The final point of my sermon highlights the shocking detail that Belshazzar’s drinking party was held on the very night that he died. When you read the chapter again with that in mind, it should completely change the way that you think about Belshazzar’s attitude and actions. As commentators point out, the folly of Belshazzar’s lack of urgency is further highlighted by the historical context of the fall of Babylon. While Belshazzar was partying, Babylon was under siege.
While he was singing his drinking songs to idols of gold and silver, bronze, iron, wood, and stone, the one true God was using his instruments to bring about the fall of Babylon and its king.
To highlight the wisdom of living a life of preparedness and to get a grasp on the events surrounding the fall of Babylon, I thought I would present an account of the fall of Babylon to fill out the context for this chapter. Herodotus offers a fairly straightforward account of Babylon’s fall:
[Then Cyrus] marched against Babylon at last. The Babylonians sallied out and awaited him; and when he came near their city in his march, they engaged him, but they were beaten and driven inside the city. There they had stored provisions enough for very many years, because they knew already that Cyrus was not a man of no ambition, and saw that he attacked all nations alike; so now they were indifferent to the siege; and Cyrus did not know what to do, being so long delayed and gaining no advantage.
Whether someone advised him in his difficulty, or whether he perceived for himself what to do, I do not know, but he did the following. He posted his army at the place where the river goes into the city, and another part of it behind the city, where the river comes out of the city, and told his men to enter the city by the channel of the Euphrates when they saw it to be fordable. Having disposed them and given this command, he himself marched away with those of his army who could not fight; and when he came to the lake, … drawing off the river by a canal into the lake, which was a marsh, he made the stream sink until its former channel could be forded. When this happened, the Persians who were posted with this objective made their way into Babylon by the channel of the Euphrates, which had now sunk to a depth of about the middle of a man's thigh.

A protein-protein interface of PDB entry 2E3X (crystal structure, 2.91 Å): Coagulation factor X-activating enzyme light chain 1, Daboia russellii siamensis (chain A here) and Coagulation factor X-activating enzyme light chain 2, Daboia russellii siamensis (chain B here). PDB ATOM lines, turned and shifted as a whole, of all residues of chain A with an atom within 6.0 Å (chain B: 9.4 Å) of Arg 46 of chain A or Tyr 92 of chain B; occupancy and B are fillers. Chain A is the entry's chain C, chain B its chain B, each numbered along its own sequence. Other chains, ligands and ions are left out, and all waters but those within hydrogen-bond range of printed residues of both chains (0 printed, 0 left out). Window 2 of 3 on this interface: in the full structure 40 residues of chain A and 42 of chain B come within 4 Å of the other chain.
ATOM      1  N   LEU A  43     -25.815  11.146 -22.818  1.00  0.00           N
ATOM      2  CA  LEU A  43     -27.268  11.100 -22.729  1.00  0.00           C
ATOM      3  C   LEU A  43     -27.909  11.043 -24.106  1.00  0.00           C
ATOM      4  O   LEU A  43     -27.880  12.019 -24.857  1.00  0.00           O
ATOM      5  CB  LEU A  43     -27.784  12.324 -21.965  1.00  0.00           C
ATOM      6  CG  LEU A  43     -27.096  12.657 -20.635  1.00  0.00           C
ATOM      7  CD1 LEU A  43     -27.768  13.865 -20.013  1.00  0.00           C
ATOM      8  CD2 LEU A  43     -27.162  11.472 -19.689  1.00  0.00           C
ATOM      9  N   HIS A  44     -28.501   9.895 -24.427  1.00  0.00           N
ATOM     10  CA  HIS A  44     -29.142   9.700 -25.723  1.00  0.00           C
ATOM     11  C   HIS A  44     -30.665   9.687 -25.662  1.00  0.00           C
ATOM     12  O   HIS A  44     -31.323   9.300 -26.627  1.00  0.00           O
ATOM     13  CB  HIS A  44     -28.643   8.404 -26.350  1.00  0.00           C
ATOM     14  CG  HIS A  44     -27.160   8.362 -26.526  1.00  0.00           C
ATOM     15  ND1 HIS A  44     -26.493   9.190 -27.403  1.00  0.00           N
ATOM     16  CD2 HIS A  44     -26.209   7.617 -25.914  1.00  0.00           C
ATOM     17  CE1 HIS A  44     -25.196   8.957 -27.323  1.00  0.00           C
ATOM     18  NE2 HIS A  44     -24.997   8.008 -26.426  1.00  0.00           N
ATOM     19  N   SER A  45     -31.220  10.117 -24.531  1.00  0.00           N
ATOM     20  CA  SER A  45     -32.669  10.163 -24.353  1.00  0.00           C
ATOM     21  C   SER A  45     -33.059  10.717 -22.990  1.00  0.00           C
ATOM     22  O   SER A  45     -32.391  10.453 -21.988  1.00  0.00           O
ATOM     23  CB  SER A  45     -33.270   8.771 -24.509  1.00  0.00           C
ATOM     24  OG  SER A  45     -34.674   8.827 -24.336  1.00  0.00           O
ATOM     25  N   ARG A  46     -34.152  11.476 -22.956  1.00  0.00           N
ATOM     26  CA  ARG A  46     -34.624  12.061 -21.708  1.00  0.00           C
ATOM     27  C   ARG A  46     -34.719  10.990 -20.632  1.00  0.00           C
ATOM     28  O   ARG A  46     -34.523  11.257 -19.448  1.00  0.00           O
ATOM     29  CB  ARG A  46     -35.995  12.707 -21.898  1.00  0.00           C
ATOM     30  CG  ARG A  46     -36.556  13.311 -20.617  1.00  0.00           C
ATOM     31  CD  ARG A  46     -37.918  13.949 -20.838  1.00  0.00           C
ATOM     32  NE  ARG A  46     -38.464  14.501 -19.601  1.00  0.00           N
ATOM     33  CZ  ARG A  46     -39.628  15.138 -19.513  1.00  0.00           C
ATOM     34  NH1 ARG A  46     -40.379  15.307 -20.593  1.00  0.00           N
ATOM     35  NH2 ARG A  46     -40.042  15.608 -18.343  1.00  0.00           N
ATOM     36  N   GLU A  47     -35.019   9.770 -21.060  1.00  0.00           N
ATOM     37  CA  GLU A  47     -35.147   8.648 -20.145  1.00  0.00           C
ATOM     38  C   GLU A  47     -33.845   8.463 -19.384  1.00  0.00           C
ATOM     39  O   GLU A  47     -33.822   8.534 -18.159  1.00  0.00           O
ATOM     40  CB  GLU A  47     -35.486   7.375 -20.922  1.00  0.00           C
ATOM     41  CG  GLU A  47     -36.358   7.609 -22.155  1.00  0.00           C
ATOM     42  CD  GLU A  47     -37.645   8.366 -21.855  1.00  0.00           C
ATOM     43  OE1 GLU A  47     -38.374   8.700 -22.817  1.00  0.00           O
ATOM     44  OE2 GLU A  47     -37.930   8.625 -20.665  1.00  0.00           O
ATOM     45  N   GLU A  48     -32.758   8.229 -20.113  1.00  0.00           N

Now if the Babylonians had known beforehand or learned what Cyrus was up to, they would have let the Persians enter the city and have destroyed them utterly; for then they would have shut all the gates that opened on the river and mounted the walls that ran along the river banks, and so caught their enemies in a trap. But as it was, the Persians took them unawares, and because of the great size of the city (those who dwell there say) those in the outer parts of it were overcome, but the inhabitants of the middle part knew nothing of it; all this time they were dancing and celebrating a holiday which happened to fall then, until they learned the truth only too well.1
What is striking about this account is Herodotus’ own analysis of the Babylonians’ lack of urgency. Though Cyrus was laying siege to their city, they did not care on account of their seemingly invincible situation. Such was their lack of urgency that contributed to the fall of Babylon.
Note also the correspondence here between Daniel’s description and Herodotus’ account. Daniel opens this chapter describing an enormous feast held by the king while Herodotus makes note of a holiday that was being celebrated. Daniel presents the fall of Babylon as a surprise while Herodotus does the same.
Beyond reinforcing the historicity of the text, this extra-Scriptural account of the fall of Babylon reinforces the wisdom of vigilance. The enemy is no respecter of feasts or holidays and will often use such times to his advantage. For this reason, along with others, our Lord calls us to stay awake and to be prepared. The way of folly has no urgency, even in dire moments, but the way of wisdom is always prepared.